The impact of Machine Learning on Advanced Engineering Professionals

10 mins

The rate of technological advancements has grown exponentially in the last decades. They hap...

By Menno Bosch

Recruitment Consultant

The rate of technological advancements has grown exponentially in the last decades. They happen more frequently and have more impact on any industry than ever before. Some have claimed that the Fourth Industrial Revolution (Industry 4.0) is close; a trend towards automation and data exchange in manufacturing technologies and processes which include cyber-physical systems (CPS), IoT, industrial internet of things, cloud computing, cognitive computing, and artificial intelligence. 

The engineering sector is among those that will be impacted most by these developments. As an engineer it’s important to keep up to date with the new developments and recognize new opportunities. One of the most prominent developing technologies that is expected to play a large part in Industry 4.0 is Machine Learning (ML). This advanced technology creates opportunities for engineers in automation, data, and more. But what does machine learning entail exactly? And how can it benefit the advanced engineering sector? In this article, I answer these questions and show how Amoria Bond can help you find your next engineering challenge. 

What is machine learning? 

Machine learning is the name for the technology that is used to “train” machines, or more specifically, to build adaptable software that is created by utilizing large amounts of data. It is often seen as a part of artificial intelligence (AI), and ML systems are sometimes called AI, but it’s more accurate to describe it as a subset of AI. 

What makes machine learning unique is that it operates on a large amount of information and data, learning from that data without being programmed explicitly. By feeding certain data to an algorithm, the algorithm “learns” from that data. In short, machine learning is the use of algorithms and statistical models to effectively perform a specific task without using explicit instructions.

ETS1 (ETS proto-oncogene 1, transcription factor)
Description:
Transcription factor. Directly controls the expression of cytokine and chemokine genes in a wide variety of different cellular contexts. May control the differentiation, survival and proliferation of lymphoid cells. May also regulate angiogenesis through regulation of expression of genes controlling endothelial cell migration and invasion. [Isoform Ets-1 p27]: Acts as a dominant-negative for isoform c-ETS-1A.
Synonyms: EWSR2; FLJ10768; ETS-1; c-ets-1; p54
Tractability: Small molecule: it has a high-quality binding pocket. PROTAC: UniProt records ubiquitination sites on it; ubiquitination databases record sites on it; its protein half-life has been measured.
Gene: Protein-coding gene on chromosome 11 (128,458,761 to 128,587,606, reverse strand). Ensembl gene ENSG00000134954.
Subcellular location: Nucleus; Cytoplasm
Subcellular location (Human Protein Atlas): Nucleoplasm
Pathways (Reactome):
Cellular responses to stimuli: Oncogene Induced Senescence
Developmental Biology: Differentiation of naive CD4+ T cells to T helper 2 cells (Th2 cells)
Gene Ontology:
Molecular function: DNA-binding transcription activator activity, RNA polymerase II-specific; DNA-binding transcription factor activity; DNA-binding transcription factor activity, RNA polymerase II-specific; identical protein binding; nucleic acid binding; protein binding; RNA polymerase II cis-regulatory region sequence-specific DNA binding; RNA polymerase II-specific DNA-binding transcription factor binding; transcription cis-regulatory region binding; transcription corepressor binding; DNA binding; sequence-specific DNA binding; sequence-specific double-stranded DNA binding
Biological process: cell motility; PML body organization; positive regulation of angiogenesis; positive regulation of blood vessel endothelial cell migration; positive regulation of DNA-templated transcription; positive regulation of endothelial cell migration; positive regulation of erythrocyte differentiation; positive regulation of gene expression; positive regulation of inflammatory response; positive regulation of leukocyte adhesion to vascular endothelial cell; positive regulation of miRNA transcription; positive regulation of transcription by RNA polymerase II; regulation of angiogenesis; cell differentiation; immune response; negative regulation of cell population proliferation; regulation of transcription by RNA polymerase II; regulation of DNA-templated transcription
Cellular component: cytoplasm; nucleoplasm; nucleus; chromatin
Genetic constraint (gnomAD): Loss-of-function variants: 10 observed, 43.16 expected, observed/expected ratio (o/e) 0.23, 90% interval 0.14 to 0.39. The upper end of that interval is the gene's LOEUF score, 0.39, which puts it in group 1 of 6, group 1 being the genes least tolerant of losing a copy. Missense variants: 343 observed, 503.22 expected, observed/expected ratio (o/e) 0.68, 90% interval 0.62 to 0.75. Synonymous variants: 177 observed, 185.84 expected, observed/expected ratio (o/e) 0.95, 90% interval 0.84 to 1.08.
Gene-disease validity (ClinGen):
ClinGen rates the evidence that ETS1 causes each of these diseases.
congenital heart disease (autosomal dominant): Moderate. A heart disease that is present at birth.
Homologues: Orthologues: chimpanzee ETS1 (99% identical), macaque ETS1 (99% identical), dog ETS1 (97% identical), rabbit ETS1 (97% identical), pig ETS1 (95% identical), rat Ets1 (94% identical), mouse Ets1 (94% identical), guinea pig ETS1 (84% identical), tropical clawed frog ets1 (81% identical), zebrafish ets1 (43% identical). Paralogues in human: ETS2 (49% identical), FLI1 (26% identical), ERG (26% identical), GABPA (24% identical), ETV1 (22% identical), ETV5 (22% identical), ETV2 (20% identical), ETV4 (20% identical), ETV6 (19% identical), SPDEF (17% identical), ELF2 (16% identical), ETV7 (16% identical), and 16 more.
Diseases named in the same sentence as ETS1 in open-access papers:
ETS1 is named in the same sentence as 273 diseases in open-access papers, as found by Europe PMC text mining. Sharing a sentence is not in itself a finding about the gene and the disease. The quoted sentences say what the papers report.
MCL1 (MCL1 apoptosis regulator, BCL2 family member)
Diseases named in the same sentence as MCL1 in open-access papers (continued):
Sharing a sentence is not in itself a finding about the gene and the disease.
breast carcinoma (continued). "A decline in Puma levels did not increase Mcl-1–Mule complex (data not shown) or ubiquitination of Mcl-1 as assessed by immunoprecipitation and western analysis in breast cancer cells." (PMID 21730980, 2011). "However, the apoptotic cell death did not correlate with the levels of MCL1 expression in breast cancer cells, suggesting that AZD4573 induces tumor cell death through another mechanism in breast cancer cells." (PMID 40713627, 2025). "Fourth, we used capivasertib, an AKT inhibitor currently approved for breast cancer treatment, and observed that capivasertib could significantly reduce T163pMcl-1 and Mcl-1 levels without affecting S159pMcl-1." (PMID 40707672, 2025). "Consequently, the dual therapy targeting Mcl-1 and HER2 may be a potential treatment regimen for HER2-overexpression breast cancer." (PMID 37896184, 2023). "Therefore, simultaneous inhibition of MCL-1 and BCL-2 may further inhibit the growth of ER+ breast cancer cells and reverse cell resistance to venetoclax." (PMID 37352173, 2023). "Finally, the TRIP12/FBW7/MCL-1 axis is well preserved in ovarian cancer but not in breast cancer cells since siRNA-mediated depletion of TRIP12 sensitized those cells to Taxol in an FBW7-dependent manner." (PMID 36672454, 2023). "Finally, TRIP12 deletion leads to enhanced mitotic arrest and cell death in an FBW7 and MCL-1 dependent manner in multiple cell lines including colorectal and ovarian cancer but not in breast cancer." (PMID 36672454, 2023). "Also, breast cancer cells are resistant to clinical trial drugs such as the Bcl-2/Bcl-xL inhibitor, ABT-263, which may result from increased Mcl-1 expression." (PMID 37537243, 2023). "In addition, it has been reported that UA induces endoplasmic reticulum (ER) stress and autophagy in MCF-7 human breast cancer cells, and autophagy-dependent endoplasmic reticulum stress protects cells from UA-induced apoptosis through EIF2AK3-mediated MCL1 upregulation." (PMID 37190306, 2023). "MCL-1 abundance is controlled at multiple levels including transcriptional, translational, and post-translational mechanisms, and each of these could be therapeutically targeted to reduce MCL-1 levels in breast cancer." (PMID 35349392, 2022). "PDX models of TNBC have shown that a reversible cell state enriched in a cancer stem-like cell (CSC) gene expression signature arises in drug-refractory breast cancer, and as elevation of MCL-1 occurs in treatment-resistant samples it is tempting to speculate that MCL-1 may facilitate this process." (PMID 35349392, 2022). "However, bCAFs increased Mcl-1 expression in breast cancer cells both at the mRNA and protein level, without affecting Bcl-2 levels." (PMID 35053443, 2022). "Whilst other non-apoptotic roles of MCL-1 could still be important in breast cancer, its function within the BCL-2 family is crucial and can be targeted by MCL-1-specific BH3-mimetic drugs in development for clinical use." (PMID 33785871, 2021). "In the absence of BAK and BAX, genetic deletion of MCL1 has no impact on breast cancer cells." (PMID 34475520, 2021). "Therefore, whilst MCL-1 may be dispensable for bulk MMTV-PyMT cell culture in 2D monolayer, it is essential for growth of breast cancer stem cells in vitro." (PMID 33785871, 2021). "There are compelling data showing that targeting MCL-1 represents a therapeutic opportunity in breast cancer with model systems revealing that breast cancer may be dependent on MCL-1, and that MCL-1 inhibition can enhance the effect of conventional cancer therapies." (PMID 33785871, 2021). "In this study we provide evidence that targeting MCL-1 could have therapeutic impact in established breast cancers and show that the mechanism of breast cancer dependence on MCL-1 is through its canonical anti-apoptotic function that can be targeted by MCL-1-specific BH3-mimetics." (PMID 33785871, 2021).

The end result is a system that takes a big part of human action out of the decision-making process. The system learns, adapts, and improves. This creates unique opportunities for automation and digitization of processes that become faster and more efficient, autonomously tackling overwhelmingly large tasks, and removing burdensome tasks of monotonous work. But, it’s challenging. The systems consist of thousands of algorithms that require diverse skill sets to create. 

How does a machine “learn”? 

Creating ML systems is not easy. In this section I’ll use a very simple example to showcase what it takes to create a ML system. What if you want to create an algorithm that can distinguish between cats and dogs, a system that can see any image of a cat or dog and recognize which is which? In order to distinguish between cats and dogs, the algorithm needs to “learn” to distinguish between the visual differences between cats and dogs. Even though it only requires being able to distinguish between two parameters, a cat or a dog, it still requires an advanced algorithm that requires a lot of data for its development, more specifically: labelled data. 

We cannot talk about machine learning without speaking about big data, one of the most important aspects of machine learning algorithms. Any machine learning system requires a huge amount of data.